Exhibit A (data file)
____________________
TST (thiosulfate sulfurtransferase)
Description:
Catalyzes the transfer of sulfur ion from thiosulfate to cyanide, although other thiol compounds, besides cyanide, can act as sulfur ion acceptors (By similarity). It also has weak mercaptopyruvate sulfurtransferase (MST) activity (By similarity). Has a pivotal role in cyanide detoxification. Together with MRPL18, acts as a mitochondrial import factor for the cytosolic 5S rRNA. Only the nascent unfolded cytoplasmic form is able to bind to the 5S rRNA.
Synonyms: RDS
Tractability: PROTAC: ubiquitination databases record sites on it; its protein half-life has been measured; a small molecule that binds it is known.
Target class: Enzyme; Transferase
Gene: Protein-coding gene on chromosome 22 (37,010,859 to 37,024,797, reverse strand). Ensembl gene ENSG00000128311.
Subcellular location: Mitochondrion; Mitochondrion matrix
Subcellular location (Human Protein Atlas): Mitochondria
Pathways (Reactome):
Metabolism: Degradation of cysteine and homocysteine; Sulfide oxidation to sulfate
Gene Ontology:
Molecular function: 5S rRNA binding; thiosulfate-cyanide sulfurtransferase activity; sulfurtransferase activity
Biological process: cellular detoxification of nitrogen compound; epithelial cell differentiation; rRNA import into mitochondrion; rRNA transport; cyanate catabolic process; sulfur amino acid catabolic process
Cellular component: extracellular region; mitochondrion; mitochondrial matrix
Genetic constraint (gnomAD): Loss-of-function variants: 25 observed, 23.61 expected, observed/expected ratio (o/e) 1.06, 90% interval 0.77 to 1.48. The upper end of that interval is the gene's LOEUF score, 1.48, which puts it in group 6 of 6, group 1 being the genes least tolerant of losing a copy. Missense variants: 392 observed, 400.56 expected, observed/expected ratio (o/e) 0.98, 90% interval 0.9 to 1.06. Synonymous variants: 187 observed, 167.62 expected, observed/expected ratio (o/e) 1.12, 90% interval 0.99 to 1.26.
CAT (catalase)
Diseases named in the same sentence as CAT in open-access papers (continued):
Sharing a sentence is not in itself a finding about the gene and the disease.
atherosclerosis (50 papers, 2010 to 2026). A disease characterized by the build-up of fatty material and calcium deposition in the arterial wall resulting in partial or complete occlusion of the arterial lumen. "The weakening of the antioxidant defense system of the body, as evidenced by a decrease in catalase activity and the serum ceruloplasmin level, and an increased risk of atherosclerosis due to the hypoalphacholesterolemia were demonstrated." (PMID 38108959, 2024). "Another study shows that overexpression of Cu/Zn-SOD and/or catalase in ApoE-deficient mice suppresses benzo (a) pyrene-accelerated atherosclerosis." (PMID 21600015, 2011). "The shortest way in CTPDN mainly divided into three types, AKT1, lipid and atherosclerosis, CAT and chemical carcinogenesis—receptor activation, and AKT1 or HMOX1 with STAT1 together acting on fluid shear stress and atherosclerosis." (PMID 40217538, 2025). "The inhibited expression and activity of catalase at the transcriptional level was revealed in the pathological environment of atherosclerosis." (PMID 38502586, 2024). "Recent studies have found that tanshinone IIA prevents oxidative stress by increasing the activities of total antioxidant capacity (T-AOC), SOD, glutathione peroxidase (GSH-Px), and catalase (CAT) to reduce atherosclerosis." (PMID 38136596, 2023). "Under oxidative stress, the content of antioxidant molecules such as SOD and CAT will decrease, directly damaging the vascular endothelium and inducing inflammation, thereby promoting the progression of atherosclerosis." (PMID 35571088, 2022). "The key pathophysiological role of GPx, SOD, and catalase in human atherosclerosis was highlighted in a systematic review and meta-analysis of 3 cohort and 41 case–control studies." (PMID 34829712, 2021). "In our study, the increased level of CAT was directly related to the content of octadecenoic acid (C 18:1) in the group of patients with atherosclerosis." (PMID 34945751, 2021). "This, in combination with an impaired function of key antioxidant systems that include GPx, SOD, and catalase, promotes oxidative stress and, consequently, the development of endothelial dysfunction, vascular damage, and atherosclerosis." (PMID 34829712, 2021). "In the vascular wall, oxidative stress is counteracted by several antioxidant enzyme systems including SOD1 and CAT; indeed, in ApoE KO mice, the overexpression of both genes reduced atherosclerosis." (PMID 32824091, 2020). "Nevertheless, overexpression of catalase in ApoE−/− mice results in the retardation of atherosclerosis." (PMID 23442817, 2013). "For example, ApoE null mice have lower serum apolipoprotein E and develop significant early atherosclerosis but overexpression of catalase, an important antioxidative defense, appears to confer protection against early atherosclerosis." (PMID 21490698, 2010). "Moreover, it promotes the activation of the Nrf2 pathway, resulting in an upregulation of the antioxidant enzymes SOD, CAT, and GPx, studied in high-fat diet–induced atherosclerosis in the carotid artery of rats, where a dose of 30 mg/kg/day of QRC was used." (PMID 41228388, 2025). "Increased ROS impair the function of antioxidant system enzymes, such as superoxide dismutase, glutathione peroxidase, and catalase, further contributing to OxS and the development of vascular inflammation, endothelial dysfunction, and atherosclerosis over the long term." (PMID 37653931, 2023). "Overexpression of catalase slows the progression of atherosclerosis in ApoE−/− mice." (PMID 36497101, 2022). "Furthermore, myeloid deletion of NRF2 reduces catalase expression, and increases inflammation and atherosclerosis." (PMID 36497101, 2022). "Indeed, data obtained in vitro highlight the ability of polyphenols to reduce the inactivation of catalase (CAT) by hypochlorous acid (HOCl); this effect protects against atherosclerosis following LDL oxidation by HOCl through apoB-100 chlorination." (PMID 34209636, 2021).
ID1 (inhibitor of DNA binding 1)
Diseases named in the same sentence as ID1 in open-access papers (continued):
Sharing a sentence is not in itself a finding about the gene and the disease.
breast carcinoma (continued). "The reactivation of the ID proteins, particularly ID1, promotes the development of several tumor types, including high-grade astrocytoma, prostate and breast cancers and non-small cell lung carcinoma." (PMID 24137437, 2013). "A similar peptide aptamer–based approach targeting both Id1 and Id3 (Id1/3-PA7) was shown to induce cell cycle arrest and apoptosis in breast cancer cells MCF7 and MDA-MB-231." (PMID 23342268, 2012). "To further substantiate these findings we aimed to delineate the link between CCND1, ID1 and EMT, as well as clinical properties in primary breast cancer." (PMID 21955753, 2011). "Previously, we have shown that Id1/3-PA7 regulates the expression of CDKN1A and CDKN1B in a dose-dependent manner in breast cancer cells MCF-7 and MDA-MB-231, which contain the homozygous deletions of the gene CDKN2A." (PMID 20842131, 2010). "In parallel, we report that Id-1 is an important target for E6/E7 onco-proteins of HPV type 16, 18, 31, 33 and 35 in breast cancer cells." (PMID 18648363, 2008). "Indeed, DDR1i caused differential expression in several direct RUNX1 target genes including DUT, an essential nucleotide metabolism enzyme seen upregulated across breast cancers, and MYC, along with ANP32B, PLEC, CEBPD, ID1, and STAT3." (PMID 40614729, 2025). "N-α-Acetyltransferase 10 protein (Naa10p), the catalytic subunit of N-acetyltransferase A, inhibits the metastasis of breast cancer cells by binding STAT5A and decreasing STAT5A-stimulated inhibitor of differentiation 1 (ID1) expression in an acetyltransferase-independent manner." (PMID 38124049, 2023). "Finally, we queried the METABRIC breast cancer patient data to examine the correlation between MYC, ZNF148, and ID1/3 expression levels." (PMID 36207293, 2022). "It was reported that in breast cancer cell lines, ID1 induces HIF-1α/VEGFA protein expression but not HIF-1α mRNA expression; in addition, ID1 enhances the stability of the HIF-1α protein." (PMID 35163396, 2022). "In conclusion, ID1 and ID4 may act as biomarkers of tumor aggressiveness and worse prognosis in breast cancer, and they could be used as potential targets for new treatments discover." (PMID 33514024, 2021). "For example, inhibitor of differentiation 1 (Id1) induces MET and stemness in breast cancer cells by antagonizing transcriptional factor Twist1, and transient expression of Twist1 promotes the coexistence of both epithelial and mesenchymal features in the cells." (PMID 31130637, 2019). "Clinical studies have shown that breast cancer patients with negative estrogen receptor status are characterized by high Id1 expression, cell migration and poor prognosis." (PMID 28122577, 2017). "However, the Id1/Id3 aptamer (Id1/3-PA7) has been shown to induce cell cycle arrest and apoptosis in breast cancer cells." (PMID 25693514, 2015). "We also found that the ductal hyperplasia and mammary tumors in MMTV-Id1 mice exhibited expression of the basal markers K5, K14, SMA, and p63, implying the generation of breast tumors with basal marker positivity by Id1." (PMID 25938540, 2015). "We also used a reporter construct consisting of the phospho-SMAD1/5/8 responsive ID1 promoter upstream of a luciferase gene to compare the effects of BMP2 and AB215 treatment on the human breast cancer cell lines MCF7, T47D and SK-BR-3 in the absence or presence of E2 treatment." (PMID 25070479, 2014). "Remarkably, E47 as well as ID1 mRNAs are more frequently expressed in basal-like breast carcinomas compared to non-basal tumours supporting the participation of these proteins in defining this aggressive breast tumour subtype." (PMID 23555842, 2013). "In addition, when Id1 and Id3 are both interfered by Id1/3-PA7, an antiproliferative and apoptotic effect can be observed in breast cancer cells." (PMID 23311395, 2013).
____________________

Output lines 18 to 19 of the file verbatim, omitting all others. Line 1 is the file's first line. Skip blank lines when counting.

Diseases named in the same sentence as CAT in open-access papers (continued):
Sharing a sentence is not in itself a finding about the gene and the disease.